About 1 ½ years ago I rode these steps or stairs that I had ridden several times before. I don’t know what happened, I had maybe a bit more speed than before, maybe the rebound setting was too slow or I just was sloppy and let my weight get too forward. In any case, I almost went over the bars and crashed on these stairs. I was lucky in the sense that I just got up, pulled the handlebar straight and continued. Of course I had a bruise the size of a plate in my thigh for falling on the lip of one of those stairs and some minor aches in the ribs, knee, and somewhere else, but basically it was nothing. However, the next time I rode to those stairs, I just couldn’t bring myself to ride them. It took several tries and a fair amount of ums and ahs before I could really rip down those particular stairs. One lesson is that when you do crash, you need to get your confidence back. To do that you need to get back up on that bike and back to riding, the sooner the better. Of course another is that when you take a bit of distance and find out what happened, was it too much speed, wrong steering input, bad call or whatever else that contributed to that situation, and that is called learning. You can use that later in similar situations to avoid getting into trouble.

Kelly McGarry’s bike after attempting a 70-foot gap in Red Bull Rampage 2014. Kelly walked away and hit that gap again the next day. Image: Red Bull

You’ll probably make a mistake and make a mess some time or another, at least if you’re doing anything half way ambitious. Or when you’re starting out as a researcher, receiving the first peer reviews can be an emotional four-line pile up in the afternoon traffic of your burgeoning research career. You need to bounce back like a jack-in-a-box. Whatever it is that happened, first thing is that you need to keep your head, then you need to contain whatever the damage is and prevent it from getting worse, then mop up. After that is over with, the thing is to find out what happened, learn from it and then move on doing what you need to do.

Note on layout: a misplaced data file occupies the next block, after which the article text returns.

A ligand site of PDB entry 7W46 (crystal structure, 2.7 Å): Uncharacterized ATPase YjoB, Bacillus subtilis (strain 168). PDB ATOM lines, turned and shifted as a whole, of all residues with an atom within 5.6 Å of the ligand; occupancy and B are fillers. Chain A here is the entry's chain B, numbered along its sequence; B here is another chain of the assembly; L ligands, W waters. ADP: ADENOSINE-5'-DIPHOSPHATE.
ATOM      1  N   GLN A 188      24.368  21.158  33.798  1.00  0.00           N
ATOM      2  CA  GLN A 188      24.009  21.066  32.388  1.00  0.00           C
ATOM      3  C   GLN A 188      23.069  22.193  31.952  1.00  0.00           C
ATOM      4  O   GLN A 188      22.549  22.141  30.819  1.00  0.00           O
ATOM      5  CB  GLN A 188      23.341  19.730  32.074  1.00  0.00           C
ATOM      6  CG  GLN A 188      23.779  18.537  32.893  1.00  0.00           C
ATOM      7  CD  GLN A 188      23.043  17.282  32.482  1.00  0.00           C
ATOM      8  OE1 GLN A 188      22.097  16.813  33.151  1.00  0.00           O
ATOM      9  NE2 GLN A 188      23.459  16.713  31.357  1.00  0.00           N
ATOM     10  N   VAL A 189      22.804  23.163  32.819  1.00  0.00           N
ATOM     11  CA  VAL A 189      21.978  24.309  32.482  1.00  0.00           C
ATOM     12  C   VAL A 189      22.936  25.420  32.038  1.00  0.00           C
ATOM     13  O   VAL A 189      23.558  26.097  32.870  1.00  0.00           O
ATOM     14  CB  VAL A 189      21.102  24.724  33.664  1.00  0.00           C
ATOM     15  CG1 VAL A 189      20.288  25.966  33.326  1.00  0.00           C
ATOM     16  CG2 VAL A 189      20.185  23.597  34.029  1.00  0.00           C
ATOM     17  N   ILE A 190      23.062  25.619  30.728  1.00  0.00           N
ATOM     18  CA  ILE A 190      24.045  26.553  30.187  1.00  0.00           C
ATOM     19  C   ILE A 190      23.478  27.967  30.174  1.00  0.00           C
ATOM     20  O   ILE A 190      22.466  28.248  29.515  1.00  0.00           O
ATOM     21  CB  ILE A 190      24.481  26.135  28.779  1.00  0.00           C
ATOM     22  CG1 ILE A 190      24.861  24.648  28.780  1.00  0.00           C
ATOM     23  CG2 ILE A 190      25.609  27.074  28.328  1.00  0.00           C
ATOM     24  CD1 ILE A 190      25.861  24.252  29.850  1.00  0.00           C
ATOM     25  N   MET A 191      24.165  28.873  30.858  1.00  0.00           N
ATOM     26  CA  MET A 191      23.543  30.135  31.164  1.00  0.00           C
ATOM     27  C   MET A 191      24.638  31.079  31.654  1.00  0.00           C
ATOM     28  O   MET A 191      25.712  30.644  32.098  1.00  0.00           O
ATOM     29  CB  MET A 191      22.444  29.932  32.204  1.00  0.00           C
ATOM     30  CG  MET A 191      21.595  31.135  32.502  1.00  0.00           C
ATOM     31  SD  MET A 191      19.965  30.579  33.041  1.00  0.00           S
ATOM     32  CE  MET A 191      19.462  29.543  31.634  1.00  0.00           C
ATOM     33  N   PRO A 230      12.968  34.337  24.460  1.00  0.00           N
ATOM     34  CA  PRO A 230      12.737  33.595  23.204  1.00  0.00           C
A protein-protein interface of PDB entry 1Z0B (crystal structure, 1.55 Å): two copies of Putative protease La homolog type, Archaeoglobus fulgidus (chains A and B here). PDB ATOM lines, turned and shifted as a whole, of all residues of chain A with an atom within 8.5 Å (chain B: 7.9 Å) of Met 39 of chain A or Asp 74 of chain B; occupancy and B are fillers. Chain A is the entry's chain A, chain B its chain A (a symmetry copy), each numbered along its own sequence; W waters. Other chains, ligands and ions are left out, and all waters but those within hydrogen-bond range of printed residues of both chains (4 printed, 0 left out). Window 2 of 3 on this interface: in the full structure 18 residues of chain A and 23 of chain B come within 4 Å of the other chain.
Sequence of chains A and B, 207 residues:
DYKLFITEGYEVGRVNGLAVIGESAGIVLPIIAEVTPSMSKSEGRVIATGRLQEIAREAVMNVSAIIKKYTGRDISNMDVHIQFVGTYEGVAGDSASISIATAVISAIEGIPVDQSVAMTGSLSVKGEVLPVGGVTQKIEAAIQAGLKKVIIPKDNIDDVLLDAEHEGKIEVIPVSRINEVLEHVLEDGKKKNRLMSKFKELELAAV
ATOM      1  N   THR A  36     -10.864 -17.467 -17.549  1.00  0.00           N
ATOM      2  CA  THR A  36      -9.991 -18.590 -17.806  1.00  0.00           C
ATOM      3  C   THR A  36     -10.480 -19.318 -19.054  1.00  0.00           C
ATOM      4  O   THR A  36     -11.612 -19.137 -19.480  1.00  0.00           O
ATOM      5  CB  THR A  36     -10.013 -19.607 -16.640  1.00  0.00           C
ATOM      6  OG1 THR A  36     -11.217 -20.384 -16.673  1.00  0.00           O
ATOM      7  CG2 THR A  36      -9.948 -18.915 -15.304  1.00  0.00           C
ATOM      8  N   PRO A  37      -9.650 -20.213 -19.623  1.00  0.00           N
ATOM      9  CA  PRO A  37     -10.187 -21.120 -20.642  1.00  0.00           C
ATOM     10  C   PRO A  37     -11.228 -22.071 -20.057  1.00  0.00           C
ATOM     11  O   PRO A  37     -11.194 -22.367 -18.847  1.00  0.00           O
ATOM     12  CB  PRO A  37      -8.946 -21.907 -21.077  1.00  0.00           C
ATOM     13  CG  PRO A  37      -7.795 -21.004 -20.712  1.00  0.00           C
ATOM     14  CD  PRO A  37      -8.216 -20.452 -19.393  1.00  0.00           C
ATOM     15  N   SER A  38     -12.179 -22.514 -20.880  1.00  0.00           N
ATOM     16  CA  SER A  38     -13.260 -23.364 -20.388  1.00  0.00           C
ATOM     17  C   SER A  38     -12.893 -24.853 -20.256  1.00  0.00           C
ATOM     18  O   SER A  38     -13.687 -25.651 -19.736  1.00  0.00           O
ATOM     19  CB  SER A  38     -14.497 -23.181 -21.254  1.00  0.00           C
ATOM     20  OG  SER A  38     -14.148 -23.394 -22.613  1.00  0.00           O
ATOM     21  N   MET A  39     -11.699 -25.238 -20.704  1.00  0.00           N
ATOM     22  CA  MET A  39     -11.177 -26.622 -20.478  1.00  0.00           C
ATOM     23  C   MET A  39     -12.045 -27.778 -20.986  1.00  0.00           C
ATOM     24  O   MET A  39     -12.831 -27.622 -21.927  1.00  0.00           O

Stay centered and loose on the bike

This one of the more un-intuitive things about mountain biking. When things get hairy, you need to get mellow. If you’re all wound up, muscles tight and white knuckled, you’ll tire yourself out sooner, feed into your possible nervousness, and the bike will kick and buck you off the trail in a technical section. In stead you need to find a relaxed, centered position where you have a nice and firm grip on the handlebar and feet planted onto the pedals, and keep your center of gravity i.e. your hips above the bottom bracket. Once on the trail you need to maintain the position and let the bike move under you, and float with it, don’t fight it.

Keep it centered. Image: leelikesbikes.com

Off the bike the same applies, you don’t achieve things by being wound all tight all the time, or at least you make it harder on yourself and all the others around you. You end up snapping at people, running in circles, making panicky choices, exercising poor judgment, and tire yourself out easily. Work on being centered and relaxed ever which way works for you. You’ll be happier and more productive.

Keep on trying ,and you climb the hill eventually